Fasting time should be tailored to the risks of aspiration versus the benefit of an early procedure. Fasting times should not be an issue in true emergencies (e.g. neurovascular compromise due to a displaced fracture).

Q10. Why is ketamine contra-indicated in children less than 3 months of age?

For two main reasons:

  • increased rates of respiratory complications
  • animal studies implicate NMDA antagonists as a cause of apoptosis and neurodegeneration in developing brains.

Ketamine is also absolutely contra-indicated in patients with a history of overt psychosis.

Want to test your knowledge some more?

Other stuff the proceduralist/ sedationist needs to know is explored in a case-based Q&A called Nasal foreign body, ketamine and laryngospasm.

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Comments

  1. Gerard Fennessy says

    Great post Chris,
    We used ketamine as our main anaesthetic on Mt Ruapehu Skifield -- used mainly for relocating knees and elbows, and removing skiboots from tib/fib fractures. It was used particularly because of the positive effects it had on respiration (bronchodilation, airway reflex preservation), cardiovascular stability, and additional analgesic and anmetic effects, unlike propofol or benzidiazepines.

    I would throw support behind the above methods of preventing emergence phenomena. Although we can throw all sorts of medications at pain, there is a whole lot of psychology involved in pain relief, and before I give anyone ketamine, I tell them to think of a nice safe place or a favourite holiday.

    I was only flumoxxed by one gentleman who said he had never had a decent holiday. He got a quite a severe case of emergnece phenomena and asked to never be given ketamine again! Interestingly, some people advocate a further dose of ketamine for emergence….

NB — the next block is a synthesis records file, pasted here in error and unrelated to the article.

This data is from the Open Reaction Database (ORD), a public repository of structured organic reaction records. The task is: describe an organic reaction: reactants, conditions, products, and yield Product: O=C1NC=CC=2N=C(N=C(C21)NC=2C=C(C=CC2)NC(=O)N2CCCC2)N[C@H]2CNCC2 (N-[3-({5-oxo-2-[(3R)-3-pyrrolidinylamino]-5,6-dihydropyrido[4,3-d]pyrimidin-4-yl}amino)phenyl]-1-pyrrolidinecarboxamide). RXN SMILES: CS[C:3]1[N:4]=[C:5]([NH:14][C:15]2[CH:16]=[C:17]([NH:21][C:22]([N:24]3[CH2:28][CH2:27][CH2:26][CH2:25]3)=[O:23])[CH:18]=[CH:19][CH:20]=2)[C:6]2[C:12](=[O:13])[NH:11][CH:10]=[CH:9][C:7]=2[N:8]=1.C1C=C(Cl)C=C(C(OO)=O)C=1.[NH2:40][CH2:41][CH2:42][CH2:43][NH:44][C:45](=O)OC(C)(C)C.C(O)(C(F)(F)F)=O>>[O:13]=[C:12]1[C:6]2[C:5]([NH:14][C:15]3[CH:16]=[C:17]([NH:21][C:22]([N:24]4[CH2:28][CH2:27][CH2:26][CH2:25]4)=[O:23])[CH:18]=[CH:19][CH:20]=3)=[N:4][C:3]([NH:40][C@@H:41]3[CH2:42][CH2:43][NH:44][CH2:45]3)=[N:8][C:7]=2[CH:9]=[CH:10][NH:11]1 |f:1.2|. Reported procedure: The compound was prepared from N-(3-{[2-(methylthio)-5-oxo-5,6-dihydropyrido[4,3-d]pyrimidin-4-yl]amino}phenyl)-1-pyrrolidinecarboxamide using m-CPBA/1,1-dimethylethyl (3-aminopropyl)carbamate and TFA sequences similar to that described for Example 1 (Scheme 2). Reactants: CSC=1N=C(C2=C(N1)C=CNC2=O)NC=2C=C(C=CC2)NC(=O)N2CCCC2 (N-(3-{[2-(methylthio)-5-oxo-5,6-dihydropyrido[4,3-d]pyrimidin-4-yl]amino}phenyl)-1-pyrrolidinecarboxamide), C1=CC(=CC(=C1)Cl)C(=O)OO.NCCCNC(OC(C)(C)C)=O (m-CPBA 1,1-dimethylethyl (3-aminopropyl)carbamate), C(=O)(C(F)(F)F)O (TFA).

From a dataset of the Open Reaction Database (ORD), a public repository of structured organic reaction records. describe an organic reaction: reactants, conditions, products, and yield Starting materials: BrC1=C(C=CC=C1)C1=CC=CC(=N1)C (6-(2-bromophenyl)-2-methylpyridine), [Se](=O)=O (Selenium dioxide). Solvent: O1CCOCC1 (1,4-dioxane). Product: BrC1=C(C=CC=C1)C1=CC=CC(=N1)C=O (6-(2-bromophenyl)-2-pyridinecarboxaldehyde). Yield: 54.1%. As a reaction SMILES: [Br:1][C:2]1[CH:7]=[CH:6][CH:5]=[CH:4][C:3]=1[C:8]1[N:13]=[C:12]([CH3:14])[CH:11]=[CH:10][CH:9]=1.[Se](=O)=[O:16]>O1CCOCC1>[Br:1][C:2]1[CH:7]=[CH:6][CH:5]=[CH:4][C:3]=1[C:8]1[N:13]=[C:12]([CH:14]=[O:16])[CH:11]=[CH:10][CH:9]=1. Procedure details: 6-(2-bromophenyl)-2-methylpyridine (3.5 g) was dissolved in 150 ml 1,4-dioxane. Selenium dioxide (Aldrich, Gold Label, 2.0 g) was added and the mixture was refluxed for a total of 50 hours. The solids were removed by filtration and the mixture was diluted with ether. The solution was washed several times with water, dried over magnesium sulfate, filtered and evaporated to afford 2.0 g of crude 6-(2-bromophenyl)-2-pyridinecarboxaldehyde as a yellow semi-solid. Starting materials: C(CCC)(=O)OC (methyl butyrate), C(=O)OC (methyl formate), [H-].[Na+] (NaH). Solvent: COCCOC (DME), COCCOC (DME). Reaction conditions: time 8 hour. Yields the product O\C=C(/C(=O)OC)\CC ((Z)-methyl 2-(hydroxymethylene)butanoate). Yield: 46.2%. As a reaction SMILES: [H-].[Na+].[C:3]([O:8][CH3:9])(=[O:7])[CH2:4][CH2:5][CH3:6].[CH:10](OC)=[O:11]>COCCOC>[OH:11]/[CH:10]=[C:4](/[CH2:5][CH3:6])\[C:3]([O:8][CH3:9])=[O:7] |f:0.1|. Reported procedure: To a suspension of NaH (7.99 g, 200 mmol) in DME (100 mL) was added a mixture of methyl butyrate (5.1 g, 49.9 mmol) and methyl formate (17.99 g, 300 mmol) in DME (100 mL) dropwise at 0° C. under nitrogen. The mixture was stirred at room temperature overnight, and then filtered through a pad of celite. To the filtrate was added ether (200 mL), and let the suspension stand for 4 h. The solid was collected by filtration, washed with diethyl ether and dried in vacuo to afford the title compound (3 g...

• says

      My favourite ketamine experience involved a rodeo bull rider (probably not a very good one) who was in agony after being stomped on by his unwilling steed. He had a psoas hematoma on CT. 30 mg of morphine hadn’t done anything. I gave him 0.2mg/kg ketamine as an analgesic -- but I gave it a bit too fast. He looked like he was on a roller coaster and held onto the bed rails for dear life. Then with a huge grin on his face he asked, “what was that?”. I replied, “it might be best if you don’t know…”
      C

  2. says

    G’day Paddy,

    3 hours fasting looks to be adequate (could still be overkill given that airway reflexes are preserved) for ketamine in children according to this BestBet: http://www.bestbets.org/bets/bet.php?id=866
    Also when vomiting does occur, its usually after the sedation wears off, so aspiration is less likely.

    I think fasting times are more of a tradition rather than being based on any firm evidence, at least for procedures in the emergency setting. Aspiration is rare, and in GAs tends to happen during intubation and extubation -- which we don’t do for procedural sedation. Hard to see a definitive study ever being done. The ACEP Clinical Policy ‘Critical Issues in the Sedation of Pediatric Patients in the Emergency Department’ is worth a look for a summary of what evidence there is: http://www.ncbi.nlm.nih.gov/pubmed/18359378

    C

  3. says

    Anyone noticed behaviour changes after a dose of Ketamin. 2 Pediatric patients in our hospital reported and since then there is ban for Ketamine. Not at all evidence but !